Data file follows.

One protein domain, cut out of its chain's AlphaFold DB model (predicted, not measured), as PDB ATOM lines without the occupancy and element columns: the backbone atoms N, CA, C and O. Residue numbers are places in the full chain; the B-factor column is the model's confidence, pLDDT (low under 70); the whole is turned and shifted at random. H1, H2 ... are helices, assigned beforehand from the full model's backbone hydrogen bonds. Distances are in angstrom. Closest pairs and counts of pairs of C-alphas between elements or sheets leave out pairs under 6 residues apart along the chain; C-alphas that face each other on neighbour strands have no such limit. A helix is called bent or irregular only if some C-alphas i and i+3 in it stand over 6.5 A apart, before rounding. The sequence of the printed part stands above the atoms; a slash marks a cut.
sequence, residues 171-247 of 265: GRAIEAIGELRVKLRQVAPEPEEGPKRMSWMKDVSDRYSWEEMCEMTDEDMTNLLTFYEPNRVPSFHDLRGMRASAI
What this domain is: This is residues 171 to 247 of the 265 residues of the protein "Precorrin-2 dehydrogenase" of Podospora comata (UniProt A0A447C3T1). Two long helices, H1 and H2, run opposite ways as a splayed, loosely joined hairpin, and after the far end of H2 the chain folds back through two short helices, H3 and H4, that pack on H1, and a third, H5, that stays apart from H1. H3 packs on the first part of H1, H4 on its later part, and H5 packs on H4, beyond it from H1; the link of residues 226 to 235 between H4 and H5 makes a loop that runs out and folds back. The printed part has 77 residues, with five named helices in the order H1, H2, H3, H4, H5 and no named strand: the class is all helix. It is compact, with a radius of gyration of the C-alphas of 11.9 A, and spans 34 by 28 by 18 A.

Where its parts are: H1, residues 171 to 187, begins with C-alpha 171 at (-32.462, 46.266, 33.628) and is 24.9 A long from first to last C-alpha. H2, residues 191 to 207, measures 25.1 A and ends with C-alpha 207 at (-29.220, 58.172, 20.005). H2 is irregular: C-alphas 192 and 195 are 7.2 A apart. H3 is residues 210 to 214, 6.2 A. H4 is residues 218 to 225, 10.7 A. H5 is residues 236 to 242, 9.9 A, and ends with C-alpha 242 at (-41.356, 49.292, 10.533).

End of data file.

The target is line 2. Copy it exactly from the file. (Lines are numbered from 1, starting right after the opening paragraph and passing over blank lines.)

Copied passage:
What this domain is: This is residues 171 to 247 of the 265 residues of the protein "Precorrin-2 dehydrogenase" of Podospora comata (UniProt A0A447C3T1). Two long helices, H1 and H2, run opposite ways as a splayed, loosely joined hairpin, and after the far end of H2 the chain folds back through two short helices, H3 and H4, that pack on H1, and a third, H5, that stays apart from H1. H3 packs on the first part of H1, H4 on its later part, and H5 packs on H4, beyond it from H1; the link of residues 226 to 235 between H4 and H5 makes a loop that runs out and folds back. The printed part has 77 residues, with five named helices in the order H1, H2, H3, H4, H5 and no named strand: the class is all helix. It is compact, with a radius of gyration of the C-alphas of 11.9 A, and spans 34 by 28 by 18 A.